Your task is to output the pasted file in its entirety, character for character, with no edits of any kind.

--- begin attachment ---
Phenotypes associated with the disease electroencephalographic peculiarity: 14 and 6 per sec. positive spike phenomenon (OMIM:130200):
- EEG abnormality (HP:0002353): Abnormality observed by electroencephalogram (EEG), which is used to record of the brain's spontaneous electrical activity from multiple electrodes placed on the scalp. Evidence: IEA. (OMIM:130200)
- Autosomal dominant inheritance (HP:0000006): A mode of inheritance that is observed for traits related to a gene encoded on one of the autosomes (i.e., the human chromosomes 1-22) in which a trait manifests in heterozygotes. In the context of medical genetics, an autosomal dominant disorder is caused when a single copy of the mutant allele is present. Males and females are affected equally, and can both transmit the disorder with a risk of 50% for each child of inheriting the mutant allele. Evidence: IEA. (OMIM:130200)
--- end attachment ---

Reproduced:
Phenotypes associated with the disease electroencephalographic peculiarity: 14 and 6 per sec. positive spike phenomenon (OMIM:130200):
- EEG abnormality (HP:0002353): Abnormality observed by electroencephalogram (EEG), which is used to record of the brain's spontaneous electrical activity from multiple electrodes placed on the scalp. Evidence: IEA. (OMIM:130200)
- Autosomal dominant inheritance (HP:0000006): A mode of inheritance that is observed for traits related to a gene encoded on one of the autosomes (i.e., the human chromosomes 1-22) in which a trait manifests in heterozygotes. In the context of medical genetics, an autosomal dominant disorder is caused when a single copy of the mutant allele is present. Males and females are affected equally, and can both transmit the disorder with a risk of 50% for each child of inheriting the mutant allele. Evidence: IEA. (OMIM:130200)